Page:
“Landowners take pride in their sandfish sanctuary dams, narrowing the gap between people and life beneath the surface and setting the stage for reimagining our relationship with water,” Shelton says.

One of those landowners is Lauren Bradley, who moved to the Biedouw Valley with her husband and two sons in 2017 to start Enjo Nature Farm, an ecotourism attraction, and give their boys a rural upbringing. When Whitehead and Shelton proposed raising sandfish on their property, Bradley was impressed by their sincerity. “I knew at that moment that we had to be absolutely wholeheartedly committed to this project,” she says, adding that the whole family has been helping with the sandfish rescues.

To date, Saving Sandfish has brought nearly 3,000 fish to the reservoir on the Bradley property. Nearly 500 at “bass-proof size” have been put back into the Biedouw, Shelton says.

“It’s a paradigm shift for the local communities to be aware of and concerned for the fish,” says Paul Skelton, of the South Africa Institute for Aquatic Biodiversity. “In that respect, Jeremy and his team have been terrifically successful.”

‘Disbelief, then joy, pure joy’ 

Saving Sandfish also supports and conducts scientific research. In September 2020, Shelton, Whitehead, and Cecilia Cerrilla, a doctoral student at University of Cape Town, finally documented sandfish spawning.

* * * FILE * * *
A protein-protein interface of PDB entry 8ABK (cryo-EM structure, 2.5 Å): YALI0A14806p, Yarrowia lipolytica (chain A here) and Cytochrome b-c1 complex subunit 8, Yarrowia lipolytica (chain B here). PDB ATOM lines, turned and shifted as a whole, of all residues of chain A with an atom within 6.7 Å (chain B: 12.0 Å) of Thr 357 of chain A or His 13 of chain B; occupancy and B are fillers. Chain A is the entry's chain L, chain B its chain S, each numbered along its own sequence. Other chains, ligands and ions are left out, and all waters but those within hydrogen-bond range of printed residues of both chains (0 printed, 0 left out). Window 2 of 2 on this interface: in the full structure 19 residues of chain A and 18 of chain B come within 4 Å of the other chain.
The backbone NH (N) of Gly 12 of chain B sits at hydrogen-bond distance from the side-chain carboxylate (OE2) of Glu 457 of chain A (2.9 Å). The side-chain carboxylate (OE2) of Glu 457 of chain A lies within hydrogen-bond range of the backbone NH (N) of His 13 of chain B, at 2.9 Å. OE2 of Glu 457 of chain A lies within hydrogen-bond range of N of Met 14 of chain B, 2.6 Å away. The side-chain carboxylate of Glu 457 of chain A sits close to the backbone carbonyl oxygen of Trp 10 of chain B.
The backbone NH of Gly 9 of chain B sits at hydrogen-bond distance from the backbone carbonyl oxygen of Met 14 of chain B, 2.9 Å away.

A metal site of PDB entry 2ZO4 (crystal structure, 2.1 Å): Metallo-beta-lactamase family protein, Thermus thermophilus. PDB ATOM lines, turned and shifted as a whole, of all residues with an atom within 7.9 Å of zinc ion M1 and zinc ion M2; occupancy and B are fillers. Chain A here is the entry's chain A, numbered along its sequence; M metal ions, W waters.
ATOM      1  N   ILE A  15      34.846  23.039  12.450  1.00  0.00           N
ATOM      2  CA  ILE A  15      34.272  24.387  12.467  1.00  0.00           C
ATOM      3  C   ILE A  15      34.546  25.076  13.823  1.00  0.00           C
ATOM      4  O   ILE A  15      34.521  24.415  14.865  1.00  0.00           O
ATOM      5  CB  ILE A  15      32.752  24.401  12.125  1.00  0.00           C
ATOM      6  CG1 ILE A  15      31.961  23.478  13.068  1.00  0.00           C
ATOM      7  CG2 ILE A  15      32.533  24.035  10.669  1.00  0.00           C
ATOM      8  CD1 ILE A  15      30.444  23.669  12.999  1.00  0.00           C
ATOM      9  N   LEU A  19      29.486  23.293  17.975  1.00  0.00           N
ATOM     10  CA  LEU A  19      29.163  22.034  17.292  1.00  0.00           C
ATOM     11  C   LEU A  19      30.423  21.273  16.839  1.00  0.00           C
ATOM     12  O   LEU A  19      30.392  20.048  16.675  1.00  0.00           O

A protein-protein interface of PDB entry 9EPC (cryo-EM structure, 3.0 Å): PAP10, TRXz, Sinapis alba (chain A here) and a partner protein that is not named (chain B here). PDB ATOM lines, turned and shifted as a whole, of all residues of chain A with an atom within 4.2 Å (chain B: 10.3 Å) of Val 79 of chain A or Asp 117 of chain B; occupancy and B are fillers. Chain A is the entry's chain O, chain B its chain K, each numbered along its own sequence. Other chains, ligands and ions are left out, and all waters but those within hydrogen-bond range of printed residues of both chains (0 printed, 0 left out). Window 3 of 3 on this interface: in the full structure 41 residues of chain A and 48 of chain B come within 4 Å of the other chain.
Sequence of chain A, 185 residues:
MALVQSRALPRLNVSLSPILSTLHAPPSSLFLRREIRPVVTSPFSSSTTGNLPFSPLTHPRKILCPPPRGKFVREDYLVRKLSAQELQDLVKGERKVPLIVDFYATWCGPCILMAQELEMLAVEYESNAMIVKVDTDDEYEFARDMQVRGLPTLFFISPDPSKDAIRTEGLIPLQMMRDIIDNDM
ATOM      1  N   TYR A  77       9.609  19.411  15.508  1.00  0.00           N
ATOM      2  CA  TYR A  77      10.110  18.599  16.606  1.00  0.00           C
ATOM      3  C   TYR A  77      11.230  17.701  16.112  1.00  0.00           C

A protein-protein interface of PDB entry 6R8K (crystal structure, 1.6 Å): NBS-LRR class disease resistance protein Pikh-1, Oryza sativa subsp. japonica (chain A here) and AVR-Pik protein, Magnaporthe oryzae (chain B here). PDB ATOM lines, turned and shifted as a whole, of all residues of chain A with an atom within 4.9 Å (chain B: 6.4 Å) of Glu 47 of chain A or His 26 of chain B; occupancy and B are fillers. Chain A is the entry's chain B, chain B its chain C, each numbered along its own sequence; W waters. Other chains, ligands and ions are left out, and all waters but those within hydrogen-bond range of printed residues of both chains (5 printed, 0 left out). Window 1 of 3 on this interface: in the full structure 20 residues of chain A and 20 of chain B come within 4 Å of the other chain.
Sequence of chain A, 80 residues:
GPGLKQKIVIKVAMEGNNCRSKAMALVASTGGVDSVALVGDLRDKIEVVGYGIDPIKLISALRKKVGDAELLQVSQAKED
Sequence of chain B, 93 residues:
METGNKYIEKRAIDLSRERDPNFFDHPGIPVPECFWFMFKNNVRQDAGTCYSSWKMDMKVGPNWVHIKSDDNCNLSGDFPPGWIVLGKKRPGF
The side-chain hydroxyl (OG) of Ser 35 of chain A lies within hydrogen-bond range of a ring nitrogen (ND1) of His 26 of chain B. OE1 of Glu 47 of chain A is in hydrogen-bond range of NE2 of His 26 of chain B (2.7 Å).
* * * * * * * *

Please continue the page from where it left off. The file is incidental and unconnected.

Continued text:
After many days of waiting, Shelton says he felt “disbelief, then joy, pure joy,” when they saw sandfish congregating and spewing forth sperm and eggs. These fish are “just so rare these days, and no one has seen sandfish spawning for decades,” he says.

A scientist releases juvenile sandfish back into the wild after nearly a year living in a sanctuary pool. In 2021, more than a thousand young sandfish were put back into the Biedouw, making it Africa’s largest freshwater fish rescue and release in history.
Photograph by Otto Whitehead and Jeremy Shelton
Young sandfish swim in an isolated pool in the Biedouw. With water levels dropping, making them more vulnerable to predators (and drying out), their only chance of survival is human intervention.